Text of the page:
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The auroral ionosphere

Entry in the atmosphere and production of an aurora

Between 500 and 100 kilometers of altitude, i.e. with altitudes of flight of the space shuttle or satellites in low Earth orbit, the precipitated particles will run up against the mixture of gas. Certain collisions are simply elastic, which return part of flow entering towards the other hemisphere along the local line of the magnetic field. Other collisions can heat the ambient electrons: under the effect of strong precipitations, the temperature of the electrons can reach 9000 K to 300 km (...)

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The auroral ionosphere

Entry in the magnetosphere

With regard to the dawns, the Earth has one second important characteristic: it is a magnetized planet. In the absence of solar wind, the shape of the magnetic shield of the Earth would be about that of a dipole, extending in any direction towards the infinite one. The interaction of the geomagnetic shield and the solar wind can be compared with that of a supersonic wind (Mach 8) on a car: a shock wave is formed with before (with 15 terrestrial rays approximately) and forces the particles (...)

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The auroral ionosphere

Solar wind and eruptions

To look at the Sun with various wavelengths makes it possible to see its surface at various altitudes under the chromosphere. To 575 nm for example, we can see his granulations, i.e. surfaces it convective layer.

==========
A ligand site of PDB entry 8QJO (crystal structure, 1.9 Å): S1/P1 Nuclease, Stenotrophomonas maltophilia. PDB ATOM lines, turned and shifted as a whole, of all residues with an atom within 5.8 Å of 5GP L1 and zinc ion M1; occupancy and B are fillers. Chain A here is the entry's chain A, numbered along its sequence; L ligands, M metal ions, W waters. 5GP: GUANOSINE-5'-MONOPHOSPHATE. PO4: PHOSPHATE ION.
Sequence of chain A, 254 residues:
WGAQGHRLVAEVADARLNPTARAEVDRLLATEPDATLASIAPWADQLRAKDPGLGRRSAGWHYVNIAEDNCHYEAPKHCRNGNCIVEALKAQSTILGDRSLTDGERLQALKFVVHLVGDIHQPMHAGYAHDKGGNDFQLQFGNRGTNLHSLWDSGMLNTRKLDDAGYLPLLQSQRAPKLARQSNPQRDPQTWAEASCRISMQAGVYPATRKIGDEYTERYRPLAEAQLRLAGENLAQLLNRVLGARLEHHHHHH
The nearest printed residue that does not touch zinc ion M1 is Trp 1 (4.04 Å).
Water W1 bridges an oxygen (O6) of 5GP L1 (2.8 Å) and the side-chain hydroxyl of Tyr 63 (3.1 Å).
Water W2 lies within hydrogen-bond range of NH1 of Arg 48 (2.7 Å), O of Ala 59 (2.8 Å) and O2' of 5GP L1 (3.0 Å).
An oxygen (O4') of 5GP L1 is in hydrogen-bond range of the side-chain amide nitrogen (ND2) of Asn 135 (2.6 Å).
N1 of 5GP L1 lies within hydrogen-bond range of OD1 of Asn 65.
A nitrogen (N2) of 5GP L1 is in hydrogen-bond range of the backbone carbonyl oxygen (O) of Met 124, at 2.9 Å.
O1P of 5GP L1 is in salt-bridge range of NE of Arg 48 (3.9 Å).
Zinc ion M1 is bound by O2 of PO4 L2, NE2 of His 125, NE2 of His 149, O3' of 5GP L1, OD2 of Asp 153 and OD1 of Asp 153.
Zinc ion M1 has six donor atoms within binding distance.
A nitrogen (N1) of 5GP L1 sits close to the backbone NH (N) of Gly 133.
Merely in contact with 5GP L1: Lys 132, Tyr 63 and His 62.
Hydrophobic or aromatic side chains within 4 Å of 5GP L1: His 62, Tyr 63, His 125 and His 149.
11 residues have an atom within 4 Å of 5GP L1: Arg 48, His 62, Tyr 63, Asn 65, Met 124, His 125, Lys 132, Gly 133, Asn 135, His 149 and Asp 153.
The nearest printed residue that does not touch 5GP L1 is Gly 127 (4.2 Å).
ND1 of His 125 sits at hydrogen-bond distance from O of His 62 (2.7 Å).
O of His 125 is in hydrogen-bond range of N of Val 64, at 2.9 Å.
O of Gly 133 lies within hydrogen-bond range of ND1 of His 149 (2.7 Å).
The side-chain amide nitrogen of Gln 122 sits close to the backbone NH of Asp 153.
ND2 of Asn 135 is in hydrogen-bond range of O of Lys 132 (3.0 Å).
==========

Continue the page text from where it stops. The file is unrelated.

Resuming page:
To imagine what occurs, we can proceed by analogy, while looking at boiling a thick soup in a pan. The hottest soup bubbles go up since the bottom to surface and explode. The flame of the cooker represents the nuclear core of the Sun. Although the scale is not respected, the (...)

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The diurnal ionosphere

Creation of the ionosphere

The Earth has a first important characteristic : it has an atmosphere, whose main components are molecular oxygen and the nitrogen (i.e. two atoms of oxygens or nitrogen dependant between them chemically) between 80 and 105 km. Above 200 km and until around 600 km, atomic oxygen becomes the component majority one, the minority ones being hydrogen, helium, argon and the atomic nitrogen. The typical total concentrations are a million billion particles per cubic meter to 400 km and hundred (...)

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The diurnal ionosphere

Solar spectrum

The solar spectrum extends on a broad range wavelengths, since the tenth of nanometer (nm) until the meter. In the visible one - with 390 to 760 Nm, it radiates with a maximum around 450 Nm, i.e. in blue. Let us not mistake! The Sun is not blue for as much! The mixture of all the colors, the absorption of the light by the terrestrial atmosphere, as well as the sensitivity of our eyes show it to us yellow (and red with sleeping). This part of the spectrum was studied since the 19th century. (...)

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Institut de Planétologie et d'Astrophysique de Grenoble (IPAG)